They humiliated you with a piece of stick
Only a few months after your rant
That you would march alley by alley
And search house by house
To purge all Libya
Of brave women and men
Who, after years of suppression,
Finally rebelled against you.
From each school of thought
You learned only the worst lesson:
From nationalists, anti-imperialist shows
From populists, hate of individual liberties
And from theocrats, return to the past.
When they took you out
From a drain pipe in Sirte's highway
You begged them and said:
Have mercy on your father."
But they without mercy
Sodomized you with a stick
And ended your era
With three shots.
In the last forty-two years
With your torture chambers and henchmen
You did not teach your victims
Any thing else.
The Empty Place of Eddie
Today the rain washes your blood
And wipes it from the pavement
There remains only your sunny smile,
Your tall baseball bat
Leaning against the wall,
And your backpack full of books
Waiting for your shoulders.
Curse the hand that made the gun
Curse the hand that put it in the shop
And curse the hand that pulled the trigger!
I am cold and empty
Like the shell of a bullet
Because I know that your mother
Will not pass another school again
And will not sit on bleachers
In another baseball game
And will not open her empty oven
To heat fragrant tortillas
For your dinner.
Eddie Lopez was a Santa Monica High School student. He was gunned down on Tuesday,February 28, 2006 at 26th St. and Pico Blvd.
Some times I see her
Wearing a long skirt
She leans on a metal walker
Scratching the ground:
"Sir! What day is today?"
I say: "Jeudi"
And sometimes: "Donnerstag"
Because I know
That Edna had fled Germany
And married in Paris
she passes by me
Like the heavy train of victims
Leaving behind their voices
Out of the reach of time.
-----in memory of Vazgin Mansourian
The king hung you like a crucifix
From the neck of my city, Isfahan:
With your cathedral and cobblestones
With your taverns and goldsmiths
And your blushing daughters.
The city remained apart from you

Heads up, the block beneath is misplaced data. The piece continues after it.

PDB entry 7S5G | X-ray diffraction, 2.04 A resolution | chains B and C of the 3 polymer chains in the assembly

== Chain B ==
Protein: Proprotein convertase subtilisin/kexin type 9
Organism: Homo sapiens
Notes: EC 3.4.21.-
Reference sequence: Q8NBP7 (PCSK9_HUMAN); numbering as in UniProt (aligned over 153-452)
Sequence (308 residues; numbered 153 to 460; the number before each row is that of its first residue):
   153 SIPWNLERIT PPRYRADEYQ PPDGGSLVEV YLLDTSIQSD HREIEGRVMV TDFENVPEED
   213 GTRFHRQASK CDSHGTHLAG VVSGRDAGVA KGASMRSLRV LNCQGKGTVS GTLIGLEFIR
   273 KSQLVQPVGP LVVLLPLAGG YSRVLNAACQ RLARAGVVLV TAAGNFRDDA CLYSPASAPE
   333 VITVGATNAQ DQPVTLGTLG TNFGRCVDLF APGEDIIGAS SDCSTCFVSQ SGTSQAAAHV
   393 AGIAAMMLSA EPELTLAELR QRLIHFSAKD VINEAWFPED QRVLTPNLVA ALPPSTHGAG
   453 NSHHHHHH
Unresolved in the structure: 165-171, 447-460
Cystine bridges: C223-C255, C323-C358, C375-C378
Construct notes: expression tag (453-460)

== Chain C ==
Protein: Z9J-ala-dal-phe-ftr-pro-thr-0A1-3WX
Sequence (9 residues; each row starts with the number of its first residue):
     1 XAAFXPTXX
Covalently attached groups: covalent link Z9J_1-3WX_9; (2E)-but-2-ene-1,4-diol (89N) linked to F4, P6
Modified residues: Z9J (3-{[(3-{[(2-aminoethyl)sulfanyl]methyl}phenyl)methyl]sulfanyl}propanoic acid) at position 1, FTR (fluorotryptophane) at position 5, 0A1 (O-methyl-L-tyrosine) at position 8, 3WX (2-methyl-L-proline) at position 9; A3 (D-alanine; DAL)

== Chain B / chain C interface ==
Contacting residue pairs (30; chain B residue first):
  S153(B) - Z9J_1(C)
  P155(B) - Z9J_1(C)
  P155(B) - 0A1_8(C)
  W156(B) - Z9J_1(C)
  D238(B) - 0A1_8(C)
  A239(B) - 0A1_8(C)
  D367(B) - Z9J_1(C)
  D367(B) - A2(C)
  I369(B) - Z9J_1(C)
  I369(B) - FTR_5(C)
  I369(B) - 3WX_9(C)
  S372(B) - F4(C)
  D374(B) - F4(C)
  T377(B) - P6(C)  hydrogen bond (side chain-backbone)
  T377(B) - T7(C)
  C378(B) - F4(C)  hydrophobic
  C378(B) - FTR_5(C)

Lying beyond Zaiandeh River.
Only poets of midnight
Knocked at the door of your taverns
And hikers of early morning
Disturbed your trickling spring.
For hundreds of years
We grew apart
Until the canals of Zaiandeh River
Brought our hearts together
And the blood of Vazgin
Flowed into my heart.
Oh, little Armenia!
The tyrants wanted you as a crucifix
But you rose again
Like the crucified Christ.
My Armenian friend, Vazgin Mansourian, was executed in July 1983 in Evin prison, Tehran.He is survived by his son, Narbeh.
In this poem, "Little Armenia" refers to "Jolfa", the Armenian neighborhood in Isfahan. Shah Abbas I (1571-1629) forced Armenians to migrate from their homeland to his capital, Isfahan, Iran.
I cook the black-eyed peas
Until they become soft.
A handful of rice
A few drops of olive oil
One spoon of tomato sauce
A bit of salt and pepper
Green leaves of spinach
And white cloves of garlic
So charmingly asleep
In their bride's veils...
My pottage is ready to simmer.
The room is filled with familiar scents
And I know tonight,
When I walk my son home
He will finish his pottage
And perhaps ask for another bowl.
This poem was one of the eight winning "recipe" poems of a poetry contest called "What's Cookin?" organized by "Writers at Work"and funded by Los Angeles Cultural Affairs Department in April 2005. They were published as postcards in an edition of 10000 each and distributed in nearly 300 free postcard racks throughout the Los Angeles area.